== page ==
“The team is wonderful in that they try to let you enjoy your time away but if you do want to check-in,” he says.
Bachtiar sees the need to check in multiple times a day and being in the loop vital to ensure that “company’s progress aligns with our vision.”
Agurotech co-founder Lilia Planjyan argues in favour of maintaining an open line of communication where everyone knows they can reach out at any time for unresolved matters.
“Joelle and I are available around the clock to ensure crucial decisions are timely and well-informed,” she says.
For business continuity, Van den Ende relies on preparing a hand-over plan. A handover is essentially a transfer of power or responsibility from one person or group to another.
She further adds that since her chief of staff is always in the loop on all business matters, they can take over immediately.
Brandi Petersen sees taking only a few days off at a time this summer as an effective tool to ensure business continuity. He agrees it is not a perfect solution but calls it the “best setup this summer.”
In addition to a streamlined communication, Bachtiar explains that Authic Labs has set up an efficient hierarchy to ensure every member knows their role in any decision-making process.
He adds, “Regular check-ins, combined with the trust I place in my team, keep our operations smooth.”
For Planjyan, business continuity is a team effort that requires planning since summer is a peak business period for Agurotech, she says they try to plan holidays outside this period.
Rite of passage
In December 2010, Jeff Kindler, CEO of Pfizer, abruptly resigned citing the extreme demand of “24/7 nature of my responsibilities.”
While business executives are usually portrayed as energetic and motivated people, there are instances like when Elon Musk was on the brink of tears due to the “excruciating personal toll” of leading Tesla.
Entrepreneurs are humans after all and they deserve to disengage just like their peers, colleagues, and employees.
But it is not easy. “Taking a summer break can feel very uncomfortable at first,” says Van den Ende.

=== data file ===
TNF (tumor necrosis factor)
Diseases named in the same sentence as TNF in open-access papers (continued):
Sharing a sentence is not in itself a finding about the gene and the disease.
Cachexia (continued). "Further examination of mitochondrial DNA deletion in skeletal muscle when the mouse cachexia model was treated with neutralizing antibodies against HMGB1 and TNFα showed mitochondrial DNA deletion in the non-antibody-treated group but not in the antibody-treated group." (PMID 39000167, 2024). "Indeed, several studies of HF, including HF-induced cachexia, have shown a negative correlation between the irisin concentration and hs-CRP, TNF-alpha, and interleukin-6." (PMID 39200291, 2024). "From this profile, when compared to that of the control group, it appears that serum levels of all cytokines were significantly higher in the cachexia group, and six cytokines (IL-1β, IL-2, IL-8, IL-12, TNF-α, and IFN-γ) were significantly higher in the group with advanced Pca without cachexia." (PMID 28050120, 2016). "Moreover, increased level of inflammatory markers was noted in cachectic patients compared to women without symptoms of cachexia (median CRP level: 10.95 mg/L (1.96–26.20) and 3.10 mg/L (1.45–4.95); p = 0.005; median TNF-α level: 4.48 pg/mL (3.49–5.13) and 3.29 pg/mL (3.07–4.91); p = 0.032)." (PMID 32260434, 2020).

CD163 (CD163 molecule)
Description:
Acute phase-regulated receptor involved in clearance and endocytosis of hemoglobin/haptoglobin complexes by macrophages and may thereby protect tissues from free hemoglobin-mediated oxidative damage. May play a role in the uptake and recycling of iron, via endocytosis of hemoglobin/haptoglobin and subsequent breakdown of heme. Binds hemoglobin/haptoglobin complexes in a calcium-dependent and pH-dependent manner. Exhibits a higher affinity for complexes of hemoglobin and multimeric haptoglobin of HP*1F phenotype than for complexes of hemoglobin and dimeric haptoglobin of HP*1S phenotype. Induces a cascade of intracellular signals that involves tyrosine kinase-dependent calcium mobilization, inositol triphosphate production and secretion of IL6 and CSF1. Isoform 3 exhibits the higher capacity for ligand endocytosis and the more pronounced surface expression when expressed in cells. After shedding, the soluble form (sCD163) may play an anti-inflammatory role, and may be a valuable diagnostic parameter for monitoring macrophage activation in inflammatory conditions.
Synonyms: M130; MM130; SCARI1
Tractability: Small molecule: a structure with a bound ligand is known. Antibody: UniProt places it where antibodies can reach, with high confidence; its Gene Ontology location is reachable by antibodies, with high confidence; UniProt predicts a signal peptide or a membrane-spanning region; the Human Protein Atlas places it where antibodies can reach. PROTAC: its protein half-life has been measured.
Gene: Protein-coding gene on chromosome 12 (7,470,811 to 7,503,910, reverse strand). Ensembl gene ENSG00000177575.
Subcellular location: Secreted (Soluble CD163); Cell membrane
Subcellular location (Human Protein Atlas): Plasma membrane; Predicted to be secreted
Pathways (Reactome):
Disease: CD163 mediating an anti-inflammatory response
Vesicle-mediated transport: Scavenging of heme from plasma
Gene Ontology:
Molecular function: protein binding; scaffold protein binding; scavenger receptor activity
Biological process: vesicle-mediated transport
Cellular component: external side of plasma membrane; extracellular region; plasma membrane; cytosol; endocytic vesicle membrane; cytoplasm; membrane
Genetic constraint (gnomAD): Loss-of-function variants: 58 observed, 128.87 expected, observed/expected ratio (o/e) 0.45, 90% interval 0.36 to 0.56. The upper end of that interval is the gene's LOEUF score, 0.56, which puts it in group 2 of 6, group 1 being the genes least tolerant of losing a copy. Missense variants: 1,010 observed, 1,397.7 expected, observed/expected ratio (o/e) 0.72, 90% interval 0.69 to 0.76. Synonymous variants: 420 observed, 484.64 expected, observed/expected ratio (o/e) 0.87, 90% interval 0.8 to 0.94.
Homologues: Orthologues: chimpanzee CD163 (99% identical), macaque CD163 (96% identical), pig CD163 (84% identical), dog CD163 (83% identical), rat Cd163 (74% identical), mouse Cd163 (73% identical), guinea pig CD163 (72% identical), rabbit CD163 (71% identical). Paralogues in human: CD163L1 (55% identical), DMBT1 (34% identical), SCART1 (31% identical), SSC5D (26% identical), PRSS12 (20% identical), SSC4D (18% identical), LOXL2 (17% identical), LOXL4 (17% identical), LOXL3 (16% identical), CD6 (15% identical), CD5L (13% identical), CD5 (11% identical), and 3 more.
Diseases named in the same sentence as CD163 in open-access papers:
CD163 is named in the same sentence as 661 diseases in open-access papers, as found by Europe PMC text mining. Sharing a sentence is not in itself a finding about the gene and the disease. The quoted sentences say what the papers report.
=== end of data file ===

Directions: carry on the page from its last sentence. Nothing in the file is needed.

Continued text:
As people who are completely addicted to being in the rush of things or in the need to know 24/7, it can be uncomfortable to not be able to check emails or work.
“I think it is good to acknowledge that discomfort and to accept it as very normal,” she adds.
De Klerk argues that all entrepreneurs should realise very early in their journey that they should take at least two weeks to unwind, read, think, and be energised to tackle future challenges.
Summer’s extended daylight hours, according to Planjyan, can inject joy into the life of even the busiest entrepreneur. She recommends engaging in leisurely walks, picnics, or morning swims.
“Amsterdam’s charm offers a myriad of opportunities to savour the season,” she says, “even brief pauses can be immensely energising.”
Brandi Petersen says the first step for every entrepreneur has to be empowering their management team. “Force everyone to rely on themselves for solutions instead of always coming to you,” he says.
Madglove’s Makinde acknowledges the difficulty in taking a break but argues that some things can involve inputs and influence of other businesses or organisations, who might be taking a break and your availability won’t change the outcome.
“So take advantage of the fact that everyone is taking a break,” he says.
But Bachtiar shows the mirror to the entrepreneurial world by explaining how sacrifice is seen as an entrepreneur’s rite of passage.
“It’s not about having less leisure but about being passionate about your vision,” he says.
One thing is evident. Even established entrepreneurs struggle to enjoy summer break and climate/economic challenge makes it even more difficult.
However, it is important for these entrepreneurs to enjoy some downtime as their vision impacts not just themselves, their employees, their community but the world at large.
Read the orginal article: https://siliconcanals.com/news/startups/amsterdam-entrepreneurs-summer-break-balance-work/